I have regular discussions with my right hon. Friend the Chancellor on our economic response to covid-19. We have directly provided over £500 million to the self-employed in Wales on top of the £5 billion additional funding guarantee given to the Welsh Government.
The pandemic, as the Secretary of State will know, is putting huge financial pressure on constituents right across Wales. Families and communities are hugely impacted, and none more so than those who have been impacted by flooding and by living underneath what are arguably unsafe coal tips. Can the Secretary of State tell us what representations he has made to the Chancellor to make true the Prime Minister’s promise that additional funding will come to Wales to help those families who have been impacted by flooding and to secure the coal tips, including the ones in the constituency of my hon. Friend the Member for Rhondda (Chris Bryant).
As I hope the hon. Gentleman knows, there has been significant movement on the guarantee for the initial important works around Tylorstown. The rest of the funding that has been requested by the Welsh Government is the subject of a national reserve, and that has to be part of the normal estimates process. We have asked the Welsh Government to come forward with their numbers, and a decision on that will be made in due course. However, the Chief Secretary to the Treasury has already indicated that he will look favourably on an application provided it meets the necessary criteria.
The lockdown in England of course came after the firebreak in Wales, so will the Secretary of State ensure that Wales gets its full equivalent of the England lockdown through the Barnett consequential formula, so that we get our fair share of funding that can be best deployed by the Welsh Government?
The sums of money that have been already made available to the Welsh Government under the Barnett scheme are substantial. As the hon. Member knows, at least £5 billion has formed the major bulk of that. What I should also say is that, as far as the additional sums are concerned and the point he makes, the significance of doing this on a UK-wide basis is to minimise the complications and the divergences in policy between the UK Government and the Welsh Government, because that makes that even spread so much more difficult. However, the Chancellor has made available substantial sums of money in advance of the normal Barnett formula, and £1.8 billion is still being sat on by the Welsh Government and is available to spend.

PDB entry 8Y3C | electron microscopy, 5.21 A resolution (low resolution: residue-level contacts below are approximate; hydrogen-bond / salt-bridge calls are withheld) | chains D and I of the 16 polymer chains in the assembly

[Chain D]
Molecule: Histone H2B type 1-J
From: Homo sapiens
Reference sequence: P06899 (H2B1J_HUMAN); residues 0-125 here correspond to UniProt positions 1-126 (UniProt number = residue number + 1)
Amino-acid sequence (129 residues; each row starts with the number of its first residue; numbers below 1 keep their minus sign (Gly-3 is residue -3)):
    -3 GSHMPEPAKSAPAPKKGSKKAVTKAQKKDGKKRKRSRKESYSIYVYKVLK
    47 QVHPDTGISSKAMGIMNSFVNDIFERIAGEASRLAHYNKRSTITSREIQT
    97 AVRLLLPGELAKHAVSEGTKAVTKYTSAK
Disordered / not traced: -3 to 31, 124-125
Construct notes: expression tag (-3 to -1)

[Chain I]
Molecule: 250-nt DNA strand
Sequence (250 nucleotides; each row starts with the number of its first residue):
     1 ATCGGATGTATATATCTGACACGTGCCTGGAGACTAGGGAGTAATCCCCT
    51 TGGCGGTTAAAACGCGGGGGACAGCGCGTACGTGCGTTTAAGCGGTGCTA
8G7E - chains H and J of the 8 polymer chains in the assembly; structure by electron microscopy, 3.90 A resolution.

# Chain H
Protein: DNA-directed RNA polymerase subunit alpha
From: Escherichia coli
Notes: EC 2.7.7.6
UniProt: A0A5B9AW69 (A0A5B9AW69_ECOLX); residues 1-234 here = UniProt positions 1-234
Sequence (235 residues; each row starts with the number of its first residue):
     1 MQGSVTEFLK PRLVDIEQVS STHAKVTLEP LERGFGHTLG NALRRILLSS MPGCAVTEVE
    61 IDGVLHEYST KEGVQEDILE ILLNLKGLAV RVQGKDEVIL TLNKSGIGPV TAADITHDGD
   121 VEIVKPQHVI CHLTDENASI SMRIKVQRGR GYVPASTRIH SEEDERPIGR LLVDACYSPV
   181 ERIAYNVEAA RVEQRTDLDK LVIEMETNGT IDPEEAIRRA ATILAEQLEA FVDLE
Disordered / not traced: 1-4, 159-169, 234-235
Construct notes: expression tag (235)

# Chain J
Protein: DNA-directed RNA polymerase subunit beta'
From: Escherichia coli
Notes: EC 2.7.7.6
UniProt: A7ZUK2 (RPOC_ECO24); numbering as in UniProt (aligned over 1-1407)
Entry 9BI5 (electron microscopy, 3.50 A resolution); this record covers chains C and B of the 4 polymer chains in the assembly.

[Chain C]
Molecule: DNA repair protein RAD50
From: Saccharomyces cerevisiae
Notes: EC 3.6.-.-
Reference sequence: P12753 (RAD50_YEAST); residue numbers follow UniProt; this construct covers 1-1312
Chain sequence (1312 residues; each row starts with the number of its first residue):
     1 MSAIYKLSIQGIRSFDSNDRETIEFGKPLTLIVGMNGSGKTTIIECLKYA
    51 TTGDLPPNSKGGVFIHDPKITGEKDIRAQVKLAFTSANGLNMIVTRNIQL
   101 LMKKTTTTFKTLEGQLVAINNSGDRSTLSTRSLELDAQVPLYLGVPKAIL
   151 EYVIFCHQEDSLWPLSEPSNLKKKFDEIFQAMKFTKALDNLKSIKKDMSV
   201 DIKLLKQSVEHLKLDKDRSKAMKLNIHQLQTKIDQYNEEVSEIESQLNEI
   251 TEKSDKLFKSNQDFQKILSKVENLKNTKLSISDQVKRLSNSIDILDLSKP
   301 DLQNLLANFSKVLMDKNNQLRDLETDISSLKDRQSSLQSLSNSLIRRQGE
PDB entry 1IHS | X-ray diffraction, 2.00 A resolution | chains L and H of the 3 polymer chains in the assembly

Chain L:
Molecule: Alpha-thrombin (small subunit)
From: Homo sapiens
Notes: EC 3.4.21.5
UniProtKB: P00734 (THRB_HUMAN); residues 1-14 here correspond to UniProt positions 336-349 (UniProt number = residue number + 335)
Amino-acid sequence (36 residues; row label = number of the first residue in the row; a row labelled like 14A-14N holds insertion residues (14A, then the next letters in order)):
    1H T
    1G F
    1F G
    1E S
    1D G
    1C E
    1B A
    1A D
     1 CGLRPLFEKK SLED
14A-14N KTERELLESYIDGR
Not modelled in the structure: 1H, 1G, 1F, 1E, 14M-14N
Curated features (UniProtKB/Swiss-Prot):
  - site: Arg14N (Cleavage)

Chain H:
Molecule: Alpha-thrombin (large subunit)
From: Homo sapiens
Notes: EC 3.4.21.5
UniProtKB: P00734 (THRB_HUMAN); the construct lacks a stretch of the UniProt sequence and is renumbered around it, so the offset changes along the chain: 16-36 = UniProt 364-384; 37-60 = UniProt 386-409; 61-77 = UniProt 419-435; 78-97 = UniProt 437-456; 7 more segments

Sadly, this week we have seen the Prime Minister’s utter contempt for devolution, yet it is only because of the devolved powers that the Welsh Labour Government were able to heed the scientists’ advice and actually go into the firebreak at the time it could be most effective. As the Secretary of State knows, the Welsh Government called on the Chancellor to extend furlough to support businesses from day one of the firebreak, so why was it that the Secretary of State failed to secure that support for workers in Wales and why was it only made available after England belatedly followed Wales’s lead into lockdown?
Again, it is a strange question to be levelling at the UK Government, given the level of support that has been provided. I should remind the hon. Lady that the infection rates per 100,000 in Wales are actually higher than they are in England and testing rates per 100,000 in Wales are lower than they are in England, so this notion that she is attempting to put forward that somehow it has all gone swimmingly well in Wales and not so swimmingly well in England is completely untrue. What it demonstrates is that actually a competition between the two Governments is not the answer; the answer is working together more collaboratively. As far as the Chancellor’s statement is concerned, he made it very clear in a phone call to the First Minister exactly what was possible and what was not, yet for some reason the First Minister decided to press ahead with plans that he knew could not be met by the Treasury in the timescale available.